- 18 May 2016
- 6:00 – 8:00 pm
- Lecture Room, Paul Mellon Centre
This talk considers the importance of what used to be known as “English Coloured Books” to the conceptualization and visualization of the British Empire. Particular attention will be given to aquatint as a medium, and the ways in which this tonal intaglio process encouraged certain types of visual themes, historical narratives, and viewer responses. Making particular use of the J.R. Abbey collection of “Travel in Aquatint and Lithography” in the Yale Center for British Art, this project explores the production and reception of three ambitious and beautifully illustrated publications, Thomas Daniell’s Hindoo Excavations (1803), William Alexander’s Costume of China (1805), and Samuel Daniell’s African Scenery and Animals (1804-5). This talk asks what these publications might reveal about Britain’s place in the world following the Treaty of Amiens. More broadly, it considers seriality as empire; how did elaborate aquatint publications colour British visions of Africa, Asia, and beyond?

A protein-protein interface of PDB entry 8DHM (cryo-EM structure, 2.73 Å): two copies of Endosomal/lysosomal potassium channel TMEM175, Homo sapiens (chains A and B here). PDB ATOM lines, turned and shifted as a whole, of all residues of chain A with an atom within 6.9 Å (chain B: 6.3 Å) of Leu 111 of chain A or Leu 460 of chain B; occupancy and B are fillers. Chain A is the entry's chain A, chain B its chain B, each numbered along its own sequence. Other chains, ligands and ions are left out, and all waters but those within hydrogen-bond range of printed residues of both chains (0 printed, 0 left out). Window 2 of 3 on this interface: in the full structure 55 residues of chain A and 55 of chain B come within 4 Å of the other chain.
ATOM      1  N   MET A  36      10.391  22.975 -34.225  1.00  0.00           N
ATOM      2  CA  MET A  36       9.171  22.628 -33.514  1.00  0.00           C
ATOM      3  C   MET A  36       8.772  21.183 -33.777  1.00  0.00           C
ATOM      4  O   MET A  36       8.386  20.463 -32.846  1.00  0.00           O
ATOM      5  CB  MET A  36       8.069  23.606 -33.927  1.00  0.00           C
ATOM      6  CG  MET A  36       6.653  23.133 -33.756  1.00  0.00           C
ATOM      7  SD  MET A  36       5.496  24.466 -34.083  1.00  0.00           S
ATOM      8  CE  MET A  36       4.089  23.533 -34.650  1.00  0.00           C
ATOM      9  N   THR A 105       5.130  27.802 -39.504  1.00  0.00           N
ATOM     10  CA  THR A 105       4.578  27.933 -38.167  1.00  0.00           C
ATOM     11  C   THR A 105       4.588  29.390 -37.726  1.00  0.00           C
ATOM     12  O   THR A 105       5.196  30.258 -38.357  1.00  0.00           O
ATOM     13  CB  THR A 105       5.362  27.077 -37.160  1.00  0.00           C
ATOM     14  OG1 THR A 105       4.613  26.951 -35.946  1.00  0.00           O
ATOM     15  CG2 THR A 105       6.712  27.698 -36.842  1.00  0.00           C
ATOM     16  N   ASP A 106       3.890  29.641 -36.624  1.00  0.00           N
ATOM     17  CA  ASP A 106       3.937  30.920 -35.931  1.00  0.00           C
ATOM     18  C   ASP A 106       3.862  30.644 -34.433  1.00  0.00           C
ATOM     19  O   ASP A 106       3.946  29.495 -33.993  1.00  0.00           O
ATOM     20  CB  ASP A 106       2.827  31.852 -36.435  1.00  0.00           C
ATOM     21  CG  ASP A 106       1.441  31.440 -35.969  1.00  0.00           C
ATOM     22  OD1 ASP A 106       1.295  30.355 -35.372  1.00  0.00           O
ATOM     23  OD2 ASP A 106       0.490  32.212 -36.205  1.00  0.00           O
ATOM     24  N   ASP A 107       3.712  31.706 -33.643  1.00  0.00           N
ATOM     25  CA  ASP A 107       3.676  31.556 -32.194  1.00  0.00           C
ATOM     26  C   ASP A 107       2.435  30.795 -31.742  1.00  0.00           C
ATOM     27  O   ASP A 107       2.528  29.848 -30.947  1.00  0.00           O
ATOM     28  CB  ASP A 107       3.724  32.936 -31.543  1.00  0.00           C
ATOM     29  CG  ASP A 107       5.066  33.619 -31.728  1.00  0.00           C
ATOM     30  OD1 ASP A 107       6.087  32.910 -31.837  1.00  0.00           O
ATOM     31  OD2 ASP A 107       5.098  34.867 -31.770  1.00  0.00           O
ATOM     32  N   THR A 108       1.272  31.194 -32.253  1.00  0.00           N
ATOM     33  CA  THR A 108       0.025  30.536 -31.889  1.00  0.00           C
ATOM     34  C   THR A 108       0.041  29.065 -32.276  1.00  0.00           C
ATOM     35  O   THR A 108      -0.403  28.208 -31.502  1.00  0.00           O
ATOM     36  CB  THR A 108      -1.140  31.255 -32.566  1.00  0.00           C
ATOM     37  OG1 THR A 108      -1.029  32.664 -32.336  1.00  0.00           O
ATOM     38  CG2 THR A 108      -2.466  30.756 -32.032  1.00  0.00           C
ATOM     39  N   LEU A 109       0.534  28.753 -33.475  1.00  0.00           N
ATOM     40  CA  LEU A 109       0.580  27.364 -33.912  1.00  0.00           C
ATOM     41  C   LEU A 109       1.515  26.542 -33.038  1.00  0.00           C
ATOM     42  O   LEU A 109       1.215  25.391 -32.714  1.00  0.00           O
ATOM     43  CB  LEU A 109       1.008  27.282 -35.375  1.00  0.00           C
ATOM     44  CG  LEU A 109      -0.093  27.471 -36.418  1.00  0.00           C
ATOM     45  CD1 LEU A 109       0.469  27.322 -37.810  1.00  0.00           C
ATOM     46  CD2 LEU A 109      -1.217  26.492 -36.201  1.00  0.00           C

All are welcome! However, places are limited, so if you would like to attend please book a place in advance.
The seminar will be followed by a drinks reception.
About the speaker
Douglas Fordham is a Professor at the University of Virginia. He is interested in the relationship between art, media and the British Empire, including his most recent publication, Aquatint Worlds: Travel, Print and Empire, 1770–1820 (PMC, 2019). As a PMC Senior Fellow, he is working on a project titled, ‘Aboriginal Printmaking and the Bureaucratic State’.
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